the perfect storm

Image: Paulo Fávero


In Latin America, powerful groups are increasingly using the courts to legitimize non-compliance with the law or institutional instability

In their book “Understanding Institutional Weakness”, published by Cambridge University Press, professors Daniel Brinks, Steven Levitsky and Maria Victoria Murillo seek to introduce political thought to the concept of “institutional weakness” (institutional weakness or fragility), arguing that weakness is a function of what an institution is able (or not) to promote as a social, political and economic result. For this, they present a typology in three forms of fragility: 1) Insignificance (when the rules are fulfilled, but do not affect the way the actors behave); Non-compliance (when the elites choose not to comply with or enforce the rules, even encouraging social non-cooperation with them); Instability (by changing the rules according to the interests of powerful actors, as well as by changing the rules at unusual levels).

The Study highlights that Latin American post-colonial elites engaged in discrimination, manipulation and evasion in the application of the Law, making it a constant source of instability for democratic regimes in the region, aggravated by the evident disrespect for constitutional laws repeatedly submitted to amendments according to the interests of the power groups or simply ignored its applications, generating a situation of tension due to the discrepancy between political promises and the social and economic inequalities experienced by the populations of that continent.

Democracy demands that the Law be applied uniformly throughout the territory and for all categories of citizens, without discrimination or privileges. But often what is proven is that the laws, which should combat inequalities, are designed and enacted precisely to feed them, protecting the authoritarian elites and their interests.

One of the institutions that is at the center of the “weakness” is the judiciary, with its hermeneutic attribution of the law, capable of both leading to institutional instability and non-compliance with the legal norm, since judicial interpretations can largely provide legal coverage and legitimacy for what is clearly a violation of the rule, but they can also be manipulated to produce frequent changes in order to achieve particular goals.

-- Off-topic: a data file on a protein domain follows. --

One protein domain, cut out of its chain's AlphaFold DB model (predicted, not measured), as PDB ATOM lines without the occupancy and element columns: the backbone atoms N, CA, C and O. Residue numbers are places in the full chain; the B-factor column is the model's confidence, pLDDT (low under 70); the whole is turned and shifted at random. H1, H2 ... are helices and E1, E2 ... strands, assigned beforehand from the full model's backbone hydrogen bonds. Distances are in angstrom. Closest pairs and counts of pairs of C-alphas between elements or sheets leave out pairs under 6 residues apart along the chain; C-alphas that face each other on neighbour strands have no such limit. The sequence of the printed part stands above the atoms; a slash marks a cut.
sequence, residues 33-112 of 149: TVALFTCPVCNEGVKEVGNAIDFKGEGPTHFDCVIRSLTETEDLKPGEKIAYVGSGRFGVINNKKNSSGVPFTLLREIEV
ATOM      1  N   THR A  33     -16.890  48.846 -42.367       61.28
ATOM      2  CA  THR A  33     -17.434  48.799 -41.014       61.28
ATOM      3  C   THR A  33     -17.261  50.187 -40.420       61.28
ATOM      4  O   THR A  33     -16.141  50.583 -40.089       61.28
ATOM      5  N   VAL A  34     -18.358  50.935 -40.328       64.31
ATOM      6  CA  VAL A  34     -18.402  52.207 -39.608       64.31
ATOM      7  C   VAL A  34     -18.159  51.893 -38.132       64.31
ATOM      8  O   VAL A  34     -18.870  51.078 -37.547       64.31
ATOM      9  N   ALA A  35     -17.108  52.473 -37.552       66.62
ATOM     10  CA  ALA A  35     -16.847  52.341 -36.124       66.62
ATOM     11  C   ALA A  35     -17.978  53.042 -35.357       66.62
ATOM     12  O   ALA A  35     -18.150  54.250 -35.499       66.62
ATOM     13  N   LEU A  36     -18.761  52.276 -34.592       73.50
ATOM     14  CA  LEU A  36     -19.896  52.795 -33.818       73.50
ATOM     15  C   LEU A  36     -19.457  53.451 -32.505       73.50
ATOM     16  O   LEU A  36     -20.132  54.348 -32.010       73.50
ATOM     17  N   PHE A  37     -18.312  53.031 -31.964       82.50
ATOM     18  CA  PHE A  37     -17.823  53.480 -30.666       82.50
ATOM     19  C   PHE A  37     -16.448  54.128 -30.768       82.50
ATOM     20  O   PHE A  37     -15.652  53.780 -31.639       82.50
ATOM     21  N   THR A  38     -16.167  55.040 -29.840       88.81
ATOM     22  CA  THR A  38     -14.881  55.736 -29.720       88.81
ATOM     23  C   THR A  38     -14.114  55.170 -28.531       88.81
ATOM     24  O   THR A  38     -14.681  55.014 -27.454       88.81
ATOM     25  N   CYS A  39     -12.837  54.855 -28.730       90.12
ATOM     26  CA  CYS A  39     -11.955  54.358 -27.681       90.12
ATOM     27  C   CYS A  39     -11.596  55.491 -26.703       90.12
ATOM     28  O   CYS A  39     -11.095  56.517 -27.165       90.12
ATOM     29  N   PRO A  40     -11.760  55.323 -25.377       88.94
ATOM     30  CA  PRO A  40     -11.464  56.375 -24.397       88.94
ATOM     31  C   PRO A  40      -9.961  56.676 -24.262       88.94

In Latin America, powerful groups are increasingly using the courts to legitimize lawlessness or institutional instability. As happened in the case of impeachments – Nicaragua, Paraguay, Brazil, Bolivia – in which some are more obvious than others. The Lava Jato scheme is an exemplary “case” of a perfect storm: 1) by overthrowing an elected president without a crime of responsibility; 2) by convicting a former president on conviction alone, without reasonable or substantive evidence; 3) by electing a far-right president, whose Lava Jato star, former judge Sérgio Moro, was chosen as Minister of Justice.

Respected journalist Luís Nassiff produced a serial documentary (for those fans of Netflix series, we recommend the excellent series “Lava Jato, Lado B”, by Luís Nassif), whose central question is: what is behind an operation that begins in Brazil and puts Petrobras in the US dock? There is, as is known, the creation of an enrichment industry using the image of the fight against corruption – compliance – as a weapon of institutional instability, political persecution of opponents, through lawfare, and protection for party partners.

Therefore, it is up to political scientists, researchers and professors in general to clarify to the public how much a court can be an accomplice in producing institutional weakness and a blow to democracy.

*Alexandre Aragão de Albuquerque Master in Public Policy and Society from the State University of Ceará (UECE).

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